Australian National Botanic Gardens
A weekly news sheet prepared by a Gardens' volunteer.
Numbers in square brackets  refer to garden bed Sections. Plants in flower are in bold type.
3 September 2004
Guichenotia macrantha - click for larger image
Through the doors opposite the Visitors Centre, view the works of art relating to our spring-time wattles. There too, are pots of Lechenaultia formosa covered with burnt-red flowers and Sprengelia monticola well covered with white flowers.
Now, after beautiful heavy rain, this walk will identify some of the wonders of the Rock Garden, starting at the base of the waterfall and following a path in an anticlockwise direction. Guichenotia ledifolia [Section 4] has a coverage of downturned cup-shaped pink flowers over the dense shrub, and behind, Guichenotia macrantha [Section 4] is an open shrub with somewhat larger paler flowers. Ascending the stairs Chorizema cordatum [Section 15S] displays its burnt-red pea flowers terminally on long stems, while a wattle, Acacia alata [Section 15S], continues to bear white globular flowers along its unusual broad stems. Opposite, the soft pink daisies are Rhodanthe chlorocephala subsp. rosea [Section 15R and elsewhere]. Philotheca gardneri [Section 15R] is a dwarf plant dense with white star flowers, and Philotheca J. Semmens [Section 15R], usually upright, has a coverage of pink buds now exploding to double wax flowers. Baeckea crassifolia [Section 15R, 15N] displays its tiny pink flowers, so pretty, over the dwarf shrub.
Acacia costiniana - click for larger image
Hardenbergia violacea Mini Haha [Section 15S] drapes its foliage, highlighted with its purple pea flowers, over the rock fall while beside it, Dampiera salahae [Section 15S] with blue flowers also falls over the rocks. Around the corner Isopogon cuneatus [Section 15P] is radiant with large floppy pink flowers on the medium size shrub. Leucopogon fraseri [Section 15K] is a low spreading plant well covered with tiny pink tubular flowers and behind, a wattle, Acacia costiniana [Section 15K] has yellow globular flower-heads over the pendulous branches of this small open shrub.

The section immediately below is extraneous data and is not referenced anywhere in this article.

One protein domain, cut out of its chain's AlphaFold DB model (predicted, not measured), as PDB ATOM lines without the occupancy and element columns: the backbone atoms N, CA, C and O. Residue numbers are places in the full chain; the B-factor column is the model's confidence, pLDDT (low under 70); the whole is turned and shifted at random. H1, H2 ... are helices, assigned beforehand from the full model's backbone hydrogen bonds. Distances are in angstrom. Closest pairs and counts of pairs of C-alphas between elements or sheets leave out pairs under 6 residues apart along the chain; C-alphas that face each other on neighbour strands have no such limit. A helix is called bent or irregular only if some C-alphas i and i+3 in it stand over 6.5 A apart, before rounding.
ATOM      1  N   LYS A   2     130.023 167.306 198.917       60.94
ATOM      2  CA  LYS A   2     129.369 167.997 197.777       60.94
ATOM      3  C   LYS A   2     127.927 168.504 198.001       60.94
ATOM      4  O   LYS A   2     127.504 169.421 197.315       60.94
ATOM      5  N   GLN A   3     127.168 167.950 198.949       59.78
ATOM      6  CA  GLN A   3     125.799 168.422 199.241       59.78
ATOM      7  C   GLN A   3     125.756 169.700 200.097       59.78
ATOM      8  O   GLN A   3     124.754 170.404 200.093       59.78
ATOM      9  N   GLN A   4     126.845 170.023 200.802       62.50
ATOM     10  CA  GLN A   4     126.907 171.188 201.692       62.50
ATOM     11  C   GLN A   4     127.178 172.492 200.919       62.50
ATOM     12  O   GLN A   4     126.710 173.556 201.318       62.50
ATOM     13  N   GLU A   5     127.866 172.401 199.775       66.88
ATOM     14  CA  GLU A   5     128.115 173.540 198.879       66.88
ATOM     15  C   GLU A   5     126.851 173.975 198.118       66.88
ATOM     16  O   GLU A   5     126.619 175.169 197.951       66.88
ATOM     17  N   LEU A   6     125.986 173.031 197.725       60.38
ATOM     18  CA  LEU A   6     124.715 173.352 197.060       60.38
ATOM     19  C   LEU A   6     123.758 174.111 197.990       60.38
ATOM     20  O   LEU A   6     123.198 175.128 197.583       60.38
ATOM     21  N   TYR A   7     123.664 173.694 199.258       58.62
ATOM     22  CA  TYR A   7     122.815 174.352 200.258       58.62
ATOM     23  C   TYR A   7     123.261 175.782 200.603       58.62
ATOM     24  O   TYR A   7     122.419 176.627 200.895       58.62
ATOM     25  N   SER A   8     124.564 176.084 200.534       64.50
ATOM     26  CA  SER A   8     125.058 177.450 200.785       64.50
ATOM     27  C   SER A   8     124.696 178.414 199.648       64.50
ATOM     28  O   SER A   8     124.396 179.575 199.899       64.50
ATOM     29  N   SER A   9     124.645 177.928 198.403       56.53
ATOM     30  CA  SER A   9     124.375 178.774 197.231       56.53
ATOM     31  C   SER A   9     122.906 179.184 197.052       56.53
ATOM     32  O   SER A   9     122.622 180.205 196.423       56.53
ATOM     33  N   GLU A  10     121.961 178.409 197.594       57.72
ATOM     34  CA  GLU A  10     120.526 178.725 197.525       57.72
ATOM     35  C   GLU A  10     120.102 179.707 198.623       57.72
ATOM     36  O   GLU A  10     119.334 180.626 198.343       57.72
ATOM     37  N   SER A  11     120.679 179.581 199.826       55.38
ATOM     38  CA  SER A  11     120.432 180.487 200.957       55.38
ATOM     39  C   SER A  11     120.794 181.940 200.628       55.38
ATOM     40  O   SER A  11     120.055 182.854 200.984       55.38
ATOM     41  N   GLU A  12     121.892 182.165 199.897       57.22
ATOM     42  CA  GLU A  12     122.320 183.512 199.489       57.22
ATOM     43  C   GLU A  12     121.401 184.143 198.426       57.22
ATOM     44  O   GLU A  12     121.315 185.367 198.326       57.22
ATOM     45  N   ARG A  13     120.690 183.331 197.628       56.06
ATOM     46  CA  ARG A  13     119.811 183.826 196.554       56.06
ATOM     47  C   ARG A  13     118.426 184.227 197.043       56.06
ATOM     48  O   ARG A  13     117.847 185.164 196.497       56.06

Plants edging the path around this extended section include Pimelea sp. [Section 15N] with a coverage of pink buds and pale pink flower clusters over the dwarf plant. An emu bush, Eremophila subfloccosa subsp. subfloccosa [Section 15N] is dense with furry short green foliage enveloping the stems and small vivid green tubular flowers squeezing through. Opposite, on the top road, a section of wattles, many already in flower, include Acacia phlebophylla [Section 3], an open tall shrub with dark green foliage and rods of yellow flowers. The bluish-leaved form of Cootamundra Wattle, Acacia baileyana var. purpurea [Section 3] is a small tree with branches heavy with golden wattle, draped over the road.
Cryptandra sp. [Section H] at the corner, is a dwarf rounded plant covered with white flowers. Olearia astroloba [Section 15H] with long branches displays its large mauve daisies while the dwarf Hibbertia virgata [Section 15H] brightens any corner with its open yellow flowers. Passing by the well perfumed Acacia boormanii [Section 2], with such soft fluffy yellow flowers, continue down the stairs where Phebalium stenophyllum [Section 15A] is bright with yellow flower clusters. Around the corner the slope is well covered with the pink spider flowers of the ground cover, Grevillea lanigera [Section 15W]. An upright form of Grevillea lanigera [Section 15H] with darker flowers can also be seen. Opposite Micromyrtus ciliata [Section 15G] is picturesque with dark red buds.
No more room many more flowers so fresh after the rain! Barbara Daly.